Short Sale vs. Foreclosure: Holding the mortgagor responsible for the difference between mortgage principal and short sale offer

Question: We are selling our house via a short sale and have received an offer of 25% less than the mortgage principal we owe on the house. The bank has accepted the short sale offer but asked that we pay an additional $15,000 to the offer. The bank stated that if we pay the $15,000, we will be released from the remaining debt on our loan. What is the law regarding holding a mortgagor responsible for the difference between the mortgage principal and the short sale offer? Should we pay the $15,000 requested by the bank (we made a counter offer of 25% of what the bank requested), or should we let the house go into foreclosure? The foreclosure date has been scheduled within two months from now.

Response: Generally, conducting a short sale has tax consequences for the borrower in terms of the difference between the sale price and the mortgage amount. In today’s economy, where the banks benefit a lot more from a short sale rather than waiting for many years to conduct a foreclosure sale, they are willing to negotiate with the borrower by releasing some or all of the additional debt. It is always a good idea to negotiate with the bank and you did the right thing by giving a counter offer. However, what is not clear to me is whether the bank has asked for additional $15,000 specifically to discharge additional debt or because they think the short sale offer is too low, i.e., they think they could receive $15,000.00 more if the bank conducted the sale itself (usually the banks look at today’s fair market value when deciding what amount to settle for). As far as letting the home go into foreclosure, that too, may have severe financial consequences. The bank may obtain a deficiency judgment against you and go after your other personal assets to try to recover some of its money that were previously lent to you. Both short sale and foreclosure will adversely affect your credit but more so with foreclosure than the short sale. If the bank is willing to accept a deed-in-lieu of foreclosure, that could be more advantageous to you, as you could avoid a deficiency judgment and it would be less harmful to your credit. However, the banks are not generally willing to entertain the idea of a deed-in-lieu when a short sale is still a possibility. Between two evils you are currently faced with, I would definitely say that a short sale is a lesser evil than foreclosure. As a side note, if you need more time to go through with the short sale and your foreclosure sale date is approaching, bring an Order to Show Cause to court to stop the foreclosure sale on an emergency basis. For example, short sale will take place soon and you need more time.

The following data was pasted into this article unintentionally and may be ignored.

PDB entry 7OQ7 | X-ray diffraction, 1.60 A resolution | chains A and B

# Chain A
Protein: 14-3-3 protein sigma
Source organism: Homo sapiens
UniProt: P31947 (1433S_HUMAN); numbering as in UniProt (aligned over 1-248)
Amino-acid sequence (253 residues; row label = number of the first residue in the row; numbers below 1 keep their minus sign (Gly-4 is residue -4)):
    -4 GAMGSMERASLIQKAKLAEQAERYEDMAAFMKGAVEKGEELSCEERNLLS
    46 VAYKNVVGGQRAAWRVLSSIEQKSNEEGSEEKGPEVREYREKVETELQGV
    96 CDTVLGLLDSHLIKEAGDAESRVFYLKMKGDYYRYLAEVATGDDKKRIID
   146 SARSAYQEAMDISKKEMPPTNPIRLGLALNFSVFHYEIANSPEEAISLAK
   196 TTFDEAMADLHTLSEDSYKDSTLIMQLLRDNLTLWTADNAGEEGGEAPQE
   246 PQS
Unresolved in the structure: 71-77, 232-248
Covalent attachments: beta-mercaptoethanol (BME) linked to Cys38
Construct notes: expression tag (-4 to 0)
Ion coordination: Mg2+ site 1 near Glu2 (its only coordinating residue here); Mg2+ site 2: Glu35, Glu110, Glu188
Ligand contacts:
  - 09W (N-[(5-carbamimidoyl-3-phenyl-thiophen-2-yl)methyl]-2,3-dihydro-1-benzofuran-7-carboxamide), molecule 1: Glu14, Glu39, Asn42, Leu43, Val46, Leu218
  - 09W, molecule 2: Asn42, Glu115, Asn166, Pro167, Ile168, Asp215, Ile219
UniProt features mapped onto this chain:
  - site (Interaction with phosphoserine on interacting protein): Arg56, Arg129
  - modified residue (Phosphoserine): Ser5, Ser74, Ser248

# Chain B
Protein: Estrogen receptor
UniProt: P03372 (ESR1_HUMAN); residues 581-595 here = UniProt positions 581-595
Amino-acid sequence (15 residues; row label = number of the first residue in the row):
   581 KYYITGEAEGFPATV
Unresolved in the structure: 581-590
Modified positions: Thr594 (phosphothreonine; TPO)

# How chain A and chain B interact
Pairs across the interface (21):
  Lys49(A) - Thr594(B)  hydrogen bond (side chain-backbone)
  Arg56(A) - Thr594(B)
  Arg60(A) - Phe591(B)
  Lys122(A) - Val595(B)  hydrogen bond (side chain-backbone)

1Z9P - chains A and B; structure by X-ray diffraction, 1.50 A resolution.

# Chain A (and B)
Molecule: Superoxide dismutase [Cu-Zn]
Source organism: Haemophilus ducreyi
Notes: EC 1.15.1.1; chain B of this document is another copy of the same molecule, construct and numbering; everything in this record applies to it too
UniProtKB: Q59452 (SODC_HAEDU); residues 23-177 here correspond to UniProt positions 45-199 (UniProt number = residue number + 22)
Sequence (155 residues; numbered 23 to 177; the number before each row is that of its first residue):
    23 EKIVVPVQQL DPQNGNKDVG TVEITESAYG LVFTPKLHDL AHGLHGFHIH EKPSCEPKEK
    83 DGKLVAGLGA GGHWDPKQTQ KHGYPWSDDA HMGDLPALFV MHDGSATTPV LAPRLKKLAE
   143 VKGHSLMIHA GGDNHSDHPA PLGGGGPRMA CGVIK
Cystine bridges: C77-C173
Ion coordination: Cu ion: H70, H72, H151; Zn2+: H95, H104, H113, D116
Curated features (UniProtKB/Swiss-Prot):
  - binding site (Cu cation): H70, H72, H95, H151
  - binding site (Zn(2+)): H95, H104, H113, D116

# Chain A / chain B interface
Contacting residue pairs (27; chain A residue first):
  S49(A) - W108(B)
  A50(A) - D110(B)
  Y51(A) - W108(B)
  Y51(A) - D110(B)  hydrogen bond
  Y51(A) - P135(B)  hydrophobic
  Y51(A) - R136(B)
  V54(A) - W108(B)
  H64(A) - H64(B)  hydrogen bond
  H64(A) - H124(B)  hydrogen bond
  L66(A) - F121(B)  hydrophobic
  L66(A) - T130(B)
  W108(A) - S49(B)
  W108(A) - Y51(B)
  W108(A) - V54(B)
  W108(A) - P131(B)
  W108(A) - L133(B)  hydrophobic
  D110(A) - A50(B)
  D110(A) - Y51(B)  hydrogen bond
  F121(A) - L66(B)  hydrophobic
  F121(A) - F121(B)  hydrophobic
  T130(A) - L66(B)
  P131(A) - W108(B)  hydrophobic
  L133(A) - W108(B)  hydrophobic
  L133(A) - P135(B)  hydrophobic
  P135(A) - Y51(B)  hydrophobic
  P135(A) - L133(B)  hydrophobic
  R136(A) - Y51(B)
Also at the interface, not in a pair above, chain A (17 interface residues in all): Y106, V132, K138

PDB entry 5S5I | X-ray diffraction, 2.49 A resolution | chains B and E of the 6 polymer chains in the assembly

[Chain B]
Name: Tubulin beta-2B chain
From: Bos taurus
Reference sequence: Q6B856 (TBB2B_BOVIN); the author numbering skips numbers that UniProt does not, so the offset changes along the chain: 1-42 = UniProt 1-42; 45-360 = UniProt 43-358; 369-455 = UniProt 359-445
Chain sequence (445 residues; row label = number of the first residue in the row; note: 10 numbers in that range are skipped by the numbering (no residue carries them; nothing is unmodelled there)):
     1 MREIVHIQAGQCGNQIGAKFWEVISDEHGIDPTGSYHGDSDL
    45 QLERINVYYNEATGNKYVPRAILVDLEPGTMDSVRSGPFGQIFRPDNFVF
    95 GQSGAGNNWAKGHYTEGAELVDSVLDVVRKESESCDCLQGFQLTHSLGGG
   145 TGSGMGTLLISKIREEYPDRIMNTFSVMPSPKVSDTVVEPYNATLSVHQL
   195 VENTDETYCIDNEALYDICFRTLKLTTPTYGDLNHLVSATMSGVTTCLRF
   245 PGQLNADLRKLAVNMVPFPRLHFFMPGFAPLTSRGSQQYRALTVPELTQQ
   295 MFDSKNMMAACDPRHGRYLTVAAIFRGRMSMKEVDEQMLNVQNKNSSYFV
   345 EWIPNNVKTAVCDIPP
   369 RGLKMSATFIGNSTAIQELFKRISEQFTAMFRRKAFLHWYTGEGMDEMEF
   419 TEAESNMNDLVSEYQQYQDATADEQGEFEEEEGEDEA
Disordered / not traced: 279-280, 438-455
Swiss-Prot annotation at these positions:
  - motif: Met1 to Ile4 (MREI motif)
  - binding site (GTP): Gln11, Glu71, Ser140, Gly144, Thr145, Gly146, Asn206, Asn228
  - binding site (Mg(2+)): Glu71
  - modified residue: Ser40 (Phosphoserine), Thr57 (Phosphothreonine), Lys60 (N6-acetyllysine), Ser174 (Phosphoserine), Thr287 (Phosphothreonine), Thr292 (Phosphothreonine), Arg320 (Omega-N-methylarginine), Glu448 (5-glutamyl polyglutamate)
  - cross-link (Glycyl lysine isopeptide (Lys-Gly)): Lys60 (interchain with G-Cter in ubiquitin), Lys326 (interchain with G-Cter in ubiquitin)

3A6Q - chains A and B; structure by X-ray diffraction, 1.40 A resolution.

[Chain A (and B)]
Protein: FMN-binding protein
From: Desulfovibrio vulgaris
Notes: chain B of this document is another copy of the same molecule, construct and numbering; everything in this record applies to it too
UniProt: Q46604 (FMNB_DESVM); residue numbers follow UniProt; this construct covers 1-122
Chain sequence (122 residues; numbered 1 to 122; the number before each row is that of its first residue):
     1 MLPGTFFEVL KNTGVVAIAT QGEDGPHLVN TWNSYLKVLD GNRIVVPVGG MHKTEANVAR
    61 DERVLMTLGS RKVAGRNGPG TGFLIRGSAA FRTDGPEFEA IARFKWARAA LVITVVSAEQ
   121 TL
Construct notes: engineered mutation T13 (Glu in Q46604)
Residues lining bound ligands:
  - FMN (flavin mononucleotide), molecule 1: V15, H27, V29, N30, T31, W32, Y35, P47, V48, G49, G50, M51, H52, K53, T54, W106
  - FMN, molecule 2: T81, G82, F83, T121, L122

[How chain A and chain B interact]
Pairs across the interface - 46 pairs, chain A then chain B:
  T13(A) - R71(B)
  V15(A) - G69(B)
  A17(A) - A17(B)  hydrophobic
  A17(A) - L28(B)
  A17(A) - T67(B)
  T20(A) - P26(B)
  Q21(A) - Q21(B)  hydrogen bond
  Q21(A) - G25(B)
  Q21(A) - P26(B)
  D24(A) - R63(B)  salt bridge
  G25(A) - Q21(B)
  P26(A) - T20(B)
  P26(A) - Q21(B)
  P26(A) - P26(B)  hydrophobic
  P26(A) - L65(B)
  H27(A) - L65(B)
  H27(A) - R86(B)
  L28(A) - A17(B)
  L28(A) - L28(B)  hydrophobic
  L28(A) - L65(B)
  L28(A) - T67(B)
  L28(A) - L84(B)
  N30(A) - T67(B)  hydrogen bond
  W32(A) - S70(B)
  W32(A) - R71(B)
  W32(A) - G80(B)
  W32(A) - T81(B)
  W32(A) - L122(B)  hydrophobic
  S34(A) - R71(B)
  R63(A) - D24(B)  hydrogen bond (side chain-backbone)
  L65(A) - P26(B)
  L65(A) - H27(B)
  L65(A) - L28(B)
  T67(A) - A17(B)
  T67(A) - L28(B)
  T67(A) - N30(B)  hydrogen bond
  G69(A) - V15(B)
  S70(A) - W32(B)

In the legal blog, Attorney Svetlana Kaplun addresses typical questions our firm has received from our clients, or come across from homeowners related to foreclosure, foreclosure defense, loan modification and bankruptcy topics.

The information contained in the legal blog of Attorney Svetlana Kaplun is for informational purposes only, and should not be construed as a legal advice on any subject matter. Please read our full disclaimer or contact the Law Office of Svetlana Kaplun, P.C. by telephone at 718-444-1115 for more information.

Copyright © 2012 Law Office of Svetlana Kaplun, P.C.

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